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Pinnell v. City of Gerald

United States District Court, E.D. Missouri, Eastern Division

March 21, 2018

CITY OF GERALD, MO, et al., Defendant.



         Defendants, the City of Gerald (the “City”) and its current and former officers (Steve Goodwin, Stephen Grgurich, Ruth Haase, Annette Justus, Jason Risse, Hillary Ward, Keith Wehmeyer, Tom Wright), move for summary judgment against Plaintiff Angela Pinnell's First Amendment retaliation and conspiracy claims. Pinnell claims that she was terminated by the City's police department because she spoke out about grant money the police department wrongfully paid. The City defends its termination of Pinnell on the grounds that (1) Pinnell did not speak as a citizen on a matter of public concern, (2) the City did not have a retaliatory motive in firing her, and (3) its officers reached no agreement to deprive her of her First Amendment rights.

         I find that (1) Pinnell's speech was protected because in several instances she spoke as a citizen on a matter of public concern. I also find that Pinnell has presented evidence sufficient to argue (2) that the city had a retaliatory motive in firing her and (3) that its officers reached an agreement to deprive her of her First Amendment Rights. As a result, I will deny defendants' motion for summary judgment.


         Pinnell served as a police officer for the City of Gerald from October 2014 to September 2015. She worked for the police department without incident until she began to speak out on how state grant funds were being used by the department. (Justus Depo., 26:14-19; 28:8-29:18; 33:17-22, ECF Doc. No. 27-7.) Pinnell's concerns arose when she was paid overtime hours for work performed over the July 4th weekend in 2014. The City received a grant from the Missouri Department of Transportation (MODOT) to help pay officers for overtime hours worked during the holiday weekend. Pinnell says that she received this grant money, although she did not work overtime hours that weekend. (Pinnell's Depo., 22:1-24; 30:16-24, ECF Doc. No. 27-4.) Pinnell claims that Chief Goodwin altered her timecard so that it appeared that she worked overtime when in fact she had not. Id. at 87:6-11. Pinnell also claims that the other two persons who received grant money for overtime hours-Chief Goodwin and Officer Brenn Finley-also did not work overtime hours that weekend. Id. at 30:23-24.

         In the two weeks after the Fourth of July Weekend, Pinnell began to speak about these concerns to persons inside and outside of the City's police department. Pinnell says she first objected to Chief Goodwin, including when she saw her timecard for that weekend and when she received her paycheck with grant money: “Chief, I said, that's --- that's not right. That's, you know, I didn't work that.” (Complaint, ¶ 15, ECF Doc. No. 1; Pinnell Depo. 41:15 - 42:1.) Pinnell says that she next told her husband, former Chief of Police Tommie Lowe and former Lieutenant Chris Flora about her concerns. According to Pinnell, Tommie Lowe advised her on this instance and other occasions how she could go about addressing her concerns. (Pinnell Depo., 147:3 - 148:3; Affidavit of Plaintiff, ¶ 2, ECF Doc. No. 27-18.) Flora, in turn, advised her to speak to Alderwoman Annette Justus because she had helped him when he “was having issues.” (Pinnell Depo., 147:7 -11.)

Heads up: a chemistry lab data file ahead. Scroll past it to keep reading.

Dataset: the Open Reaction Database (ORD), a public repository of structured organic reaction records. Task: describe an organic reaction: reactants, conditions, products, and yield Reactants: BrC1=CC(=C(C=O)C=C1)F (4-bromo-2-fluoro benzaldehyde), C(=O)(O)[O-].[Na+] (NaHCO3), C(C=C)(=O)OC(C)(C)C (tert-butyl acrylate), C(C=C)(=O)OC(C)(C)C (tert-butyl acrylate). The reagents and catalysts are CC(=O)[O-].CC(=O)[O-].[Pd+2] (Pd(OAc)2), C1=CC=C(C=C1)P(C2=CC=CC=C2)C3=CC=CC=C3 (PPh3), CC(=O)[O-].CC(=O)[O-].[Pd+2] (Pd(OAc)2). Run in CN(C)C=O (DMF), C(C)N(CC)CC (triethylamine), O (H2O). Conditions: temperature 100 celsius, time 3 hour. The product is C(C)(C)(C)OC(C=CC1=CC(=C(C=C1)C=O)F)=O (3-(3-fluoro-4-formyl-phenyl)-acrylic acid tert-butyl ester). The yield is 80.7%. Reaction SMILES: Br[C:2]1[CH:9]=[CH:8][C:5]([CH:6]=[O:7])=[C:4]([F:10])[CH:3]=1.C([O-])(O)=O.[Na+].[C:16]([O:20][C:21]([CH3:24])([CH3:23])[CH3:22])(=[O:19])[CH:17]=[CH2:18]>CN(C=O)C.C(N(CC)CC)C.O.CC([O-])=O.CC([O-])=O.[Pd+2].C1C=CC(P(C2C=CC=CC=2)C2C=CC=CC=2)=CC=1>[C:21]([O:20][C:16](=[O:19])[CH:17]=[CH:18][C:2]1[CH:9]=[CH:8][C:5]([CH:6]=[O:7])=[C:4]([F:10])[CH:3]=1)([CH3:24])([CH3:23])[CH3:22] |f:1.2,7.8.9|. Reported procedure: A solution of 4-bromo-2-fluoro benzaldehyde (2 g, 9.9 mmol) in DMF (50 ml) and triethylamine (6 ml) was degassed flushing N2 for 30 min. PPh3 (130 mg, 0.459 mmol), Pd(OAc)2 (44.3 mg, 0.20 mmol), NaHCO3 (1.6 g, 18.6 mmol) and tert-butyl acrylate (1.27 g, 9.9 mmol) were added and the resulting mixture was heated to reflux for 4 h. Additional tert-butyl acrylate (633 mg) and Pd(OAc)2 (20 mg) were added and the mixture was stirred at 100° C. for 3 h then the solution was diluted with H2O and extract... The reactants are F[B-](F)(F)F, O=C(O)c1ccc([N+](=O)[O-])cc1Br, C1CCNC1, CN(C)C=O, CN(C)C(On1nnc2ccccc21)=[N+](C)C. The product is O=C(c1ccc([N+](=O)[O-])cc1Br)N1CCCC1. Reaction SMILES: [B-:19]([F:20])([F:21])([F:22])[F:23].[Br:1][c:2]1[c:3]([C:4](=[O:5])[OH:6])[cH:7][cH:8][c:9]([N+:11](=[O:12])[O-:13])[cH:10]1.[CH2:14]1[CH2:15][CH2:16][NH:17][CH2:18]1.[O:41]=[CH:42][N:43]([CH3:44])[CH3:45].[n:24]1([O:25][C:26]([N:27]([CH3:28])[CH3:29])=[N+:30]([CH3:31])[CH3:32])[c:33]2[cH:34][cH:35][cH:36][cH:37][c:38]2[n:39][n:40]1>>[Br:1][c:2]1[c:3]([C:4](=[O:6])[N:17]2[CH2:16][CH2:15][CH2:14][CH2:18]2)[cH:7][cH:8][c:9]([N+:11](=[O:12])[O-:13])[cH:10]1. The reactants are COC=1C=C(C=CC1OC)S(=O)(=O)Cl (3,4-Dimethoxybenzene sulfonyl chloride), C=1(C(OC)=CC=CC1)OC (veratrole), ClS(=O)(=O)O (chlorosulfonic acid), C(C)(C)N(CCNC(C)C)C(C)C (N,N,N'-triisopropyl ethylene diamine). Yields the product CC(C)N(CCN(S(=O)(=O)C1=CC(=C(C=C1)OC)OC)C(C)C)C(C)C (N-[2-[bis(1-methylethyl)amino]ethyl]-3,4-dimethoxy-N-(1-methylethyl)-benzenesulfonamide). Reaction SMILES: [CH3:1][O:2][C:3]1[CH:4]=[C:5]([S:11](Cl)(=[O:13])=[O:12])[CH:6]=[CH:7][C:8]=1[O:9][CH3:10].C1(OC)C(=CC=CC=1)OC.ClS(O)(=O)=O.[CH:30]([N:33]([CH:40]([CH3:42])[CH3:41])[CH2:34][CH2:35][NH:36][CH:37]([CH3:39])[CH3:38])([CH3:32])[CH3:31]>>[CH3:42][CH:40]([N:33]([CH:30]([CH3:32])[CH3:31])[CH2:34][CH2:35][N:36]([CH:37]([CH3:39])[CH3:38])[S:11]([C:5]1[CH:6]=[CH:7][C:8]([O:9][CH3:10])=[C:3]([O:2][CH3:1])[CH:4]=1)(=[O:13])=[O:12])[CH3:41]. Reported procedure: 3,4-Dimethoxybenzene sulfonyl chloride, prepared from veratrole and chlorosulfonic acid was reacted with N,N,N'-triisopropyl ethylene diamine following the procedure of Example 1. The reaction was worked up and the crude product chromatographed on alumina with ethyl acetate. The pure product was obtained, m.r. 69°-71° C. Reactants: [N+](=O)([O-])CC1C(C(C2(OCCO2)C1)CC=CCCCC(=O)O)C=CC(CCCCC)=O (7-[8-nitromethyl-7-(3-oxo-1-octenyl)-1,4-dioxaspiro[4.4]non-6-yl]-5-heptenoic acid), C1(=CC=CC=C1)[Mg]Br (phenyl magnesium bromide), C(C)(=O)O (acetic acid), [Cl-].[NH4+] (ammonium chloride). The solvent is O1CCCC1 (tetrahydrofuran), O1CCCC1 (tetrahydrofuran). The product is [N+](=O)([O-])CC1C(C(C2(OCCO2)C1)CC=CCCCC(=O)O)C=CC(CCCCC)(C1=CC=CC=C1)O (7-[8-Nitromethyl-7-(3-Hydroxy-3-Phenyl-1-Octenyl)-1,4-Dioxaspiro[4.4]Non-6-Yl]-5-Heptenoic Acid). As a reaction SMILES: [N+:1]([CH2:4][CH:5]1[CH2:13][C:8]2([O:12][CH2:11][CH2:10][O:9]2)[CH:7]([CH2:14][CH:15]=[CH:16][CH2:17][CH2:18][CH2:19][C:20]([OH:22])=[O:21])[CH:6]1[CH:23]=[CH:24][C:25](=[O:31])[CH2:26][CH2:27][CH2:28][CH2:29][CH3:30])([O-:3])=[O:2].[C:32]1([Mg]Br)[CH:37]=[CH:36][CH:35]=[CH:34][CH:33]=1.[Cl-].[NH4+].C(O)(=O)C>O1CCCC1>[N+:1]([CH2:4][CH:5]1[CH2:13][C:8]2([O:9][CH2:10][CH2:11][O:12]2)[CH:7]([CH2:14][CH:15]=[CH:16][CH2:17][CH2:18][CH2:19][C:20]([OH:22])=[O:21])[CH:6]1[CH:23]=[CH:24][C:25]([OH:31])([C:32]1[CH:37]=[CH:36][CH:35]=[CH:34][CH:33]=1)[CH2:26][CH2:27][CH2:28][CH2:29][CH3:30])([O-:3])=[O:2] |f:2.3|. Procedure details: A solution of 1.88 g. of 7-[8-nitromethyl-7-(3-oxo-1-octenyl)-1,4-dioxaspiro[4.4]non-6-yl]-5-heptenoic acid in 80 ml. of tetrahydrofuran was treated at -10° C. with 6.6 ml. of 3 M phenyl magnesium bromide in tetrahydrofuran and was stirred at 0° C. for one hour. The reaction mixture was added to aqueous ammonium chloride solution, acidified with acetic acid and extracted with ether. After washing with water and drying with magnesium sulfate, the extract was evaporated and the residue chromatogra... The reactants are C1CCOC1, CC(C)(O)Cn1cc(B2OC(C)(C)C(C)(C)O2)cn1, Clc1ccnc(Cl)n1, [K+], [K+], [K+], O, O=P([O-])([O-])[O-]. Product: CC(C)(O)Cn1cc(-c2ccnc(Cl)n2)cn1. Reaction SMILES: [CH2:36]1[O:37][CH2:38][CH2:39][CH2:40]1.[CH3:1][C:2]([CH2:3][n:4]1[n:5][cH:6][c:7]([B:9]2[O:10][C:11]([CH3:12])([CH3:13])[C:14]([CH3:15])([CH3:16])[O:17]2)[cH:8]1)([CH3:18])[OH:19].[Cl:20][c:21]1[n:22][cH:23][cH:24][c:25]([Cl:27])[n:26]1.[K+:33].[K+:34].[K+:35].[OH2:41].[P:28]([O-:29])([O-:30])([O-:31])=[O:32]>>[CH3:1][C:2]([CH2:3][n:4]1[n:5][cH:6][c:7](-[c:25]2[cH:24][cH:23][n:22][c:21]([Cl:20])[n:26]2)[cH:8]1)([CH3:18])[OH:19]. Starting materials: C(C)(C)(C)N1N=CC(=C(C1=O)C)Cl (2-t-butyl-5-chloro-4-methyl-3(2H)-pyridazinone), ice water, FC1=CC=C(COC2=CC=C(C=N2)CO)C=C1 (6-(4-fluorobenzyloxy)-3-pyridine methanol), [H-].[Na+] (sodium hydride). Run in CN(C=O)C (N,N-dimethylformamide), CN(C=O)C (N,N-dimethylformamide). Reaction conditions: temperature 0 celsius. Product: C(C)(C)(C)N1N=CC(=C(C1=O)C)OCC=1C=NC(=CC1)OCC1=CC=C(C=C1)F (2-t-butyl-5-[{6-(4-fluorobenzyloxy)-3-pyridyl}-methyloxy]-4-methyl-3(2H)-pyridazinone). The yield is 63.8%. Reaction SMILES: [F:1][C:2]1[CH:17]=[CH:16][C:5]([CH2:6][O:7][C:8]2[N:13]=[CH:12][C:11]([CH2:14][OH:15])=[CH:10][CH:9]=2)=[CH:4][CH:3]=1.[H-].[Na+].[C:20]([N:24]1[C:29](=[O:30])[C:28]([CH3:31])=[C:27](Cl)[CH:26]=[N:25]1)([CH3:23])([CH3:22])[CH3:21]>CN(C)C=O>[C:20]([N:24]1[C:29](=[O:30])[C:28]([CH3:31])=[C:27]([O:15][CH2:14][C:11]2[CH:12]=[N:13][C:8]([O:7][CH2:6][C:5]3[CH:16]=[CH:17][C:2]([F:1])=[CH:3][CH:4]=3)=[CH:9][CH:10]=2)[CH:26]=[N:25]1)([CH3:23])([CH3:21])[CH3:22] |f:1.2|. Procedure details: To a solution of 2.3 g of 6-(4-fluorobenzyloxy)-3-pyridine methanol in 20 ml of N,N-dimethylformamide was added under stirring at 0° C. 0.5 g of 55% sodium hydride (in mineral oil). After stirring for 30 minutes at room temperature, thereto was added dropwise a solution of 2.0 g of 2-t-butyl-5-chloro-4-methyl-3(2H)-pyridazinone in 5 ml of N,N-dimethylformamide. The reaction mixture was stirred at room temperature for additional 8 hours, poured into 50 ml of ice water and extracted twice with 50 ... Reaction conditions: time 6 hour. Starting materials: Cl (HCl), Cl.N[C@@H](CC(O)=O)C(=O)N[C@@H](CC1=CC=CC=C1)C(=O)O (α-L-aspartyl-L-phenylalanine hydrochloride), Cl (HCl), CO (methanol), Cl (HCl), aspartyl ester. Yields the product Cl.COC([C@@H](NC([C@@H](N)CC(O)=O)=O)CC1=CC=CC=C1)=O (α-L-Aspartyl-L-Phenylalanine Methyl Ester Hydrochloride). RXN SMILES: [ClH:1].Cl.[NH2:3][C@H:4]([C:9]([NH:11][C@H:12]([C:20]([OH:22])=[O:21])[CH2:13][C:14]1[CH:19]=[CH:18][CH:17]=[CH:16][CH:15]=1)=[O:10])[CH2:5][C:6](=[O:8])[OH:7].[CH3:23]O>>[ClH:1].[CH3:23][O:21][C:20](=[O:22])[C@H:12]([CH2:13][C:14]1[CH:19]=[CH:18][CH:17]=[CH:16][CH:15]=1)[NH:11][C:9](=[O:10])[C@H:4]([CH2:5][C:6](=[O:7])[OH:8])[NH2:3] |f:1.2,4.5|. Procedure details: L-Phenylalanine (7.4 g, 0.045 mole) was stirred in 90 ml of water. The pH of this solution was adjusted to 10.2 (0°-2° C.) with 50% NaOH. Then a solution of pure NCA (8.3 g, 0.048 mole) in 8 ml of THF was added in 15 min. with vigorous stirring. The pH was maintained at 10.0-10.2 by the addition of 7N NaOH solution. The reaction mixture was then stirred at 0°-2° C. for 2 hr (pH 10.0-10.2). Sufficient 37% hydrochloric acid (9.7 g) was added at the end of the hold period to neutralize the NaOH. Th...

Pinnell says she was motivated to speak out to “make her end right” and because “because Defendant Goodwin misused taxpayer money through the grant” and that “wrong is wrong, and right is right, and there's no in betweens.” (Pinnell Depo., 48:19-21; 215:3-9; 251:10-252:3.) In total, Pinnell, Finley, and Goodwin received $400 of grant money, $113.67 of which was paid to Pinnell. (Suggestions in Support of Defendants' Motion for Summary Judgment, ¶ 6, 10, ECF Doc. No. 22, hereinafter Suggestions in Support.) On Lieutenant Flora's advice, Pinnell says that she first spoke to Alderwoman Justus about her concerns on or around July 31st . (Pinnell Depo. 196:15-21.) Defendant Justus testified that hearing Pinnell's complaint prompted her to say to herself “oh, my gosh, this can't-we can't have this.” (Justus Depo., 33:17-34:5.) She said that she “started asking questions, ” and that she spoke with a Franklin County officer about the issue. Id.

         Through her conversations with Justus, Pinnell decided to repay the grant money she received by working six hours without pay. She documented this agreement by writing a letter that Justus signed, on August 6th, 2015. (Justus Depo. 46:7 - 47:2, ECF Doc. No. 23-4.) The letter explained I Angie Pinnell received four grant hours over the July 4th weekend which I never worked. I was scheduled that weekend to work nights. Chief informed me he added hours to my time card along with his own and [Officer Finley's] for overtime grant hours, which no grant hours was [sic] worked. In order for me to have a clear conscious [sic] I donated my firearms training and meeting hours for a total of six hours on August 4, 2015. (ECF Doc. No. 27-7.) Justus placed that letter in Pinnell's personnel file. (Justus Depo. 52:24 - 53:1.)

         After repaying the police department in this way, Pinnell continued to speak about the grant money. From August 1 through September 10, Pinnell says that she spoke with at least eleven additional persons about the grant money. These persons include then-Mayor Keith Wehmeyer, former mayor Otis Schulte, new Lieutenant Victor Brinkman, Franklin County Deputy Sheriff James Harden, [1] Franklin County Sheriff's Lieutenant Steve Pelton, and Tommie Lowe's wife, Jenny. Pinnell says she also spoke with residents of the area that she “knew from patrolling the town, ” including Michael Dean, Brad Landwehr, Roger Nelson, a resident of North Bernhardt Avenue, and a resident of Peartree Trailer Court. (Affidavit of Plaintiff, ¶ 2-6, ECF Doc. No. 27-18.) In defendant Justus's words, Pinnell told “everybody” and “anybody who would listen” about her complaints: “Roger Nelson, the people over at the service station, ” the “people at the store I work at…the J and L over here.” (Justus Depo. 124:24-125:16; 231:3-9.)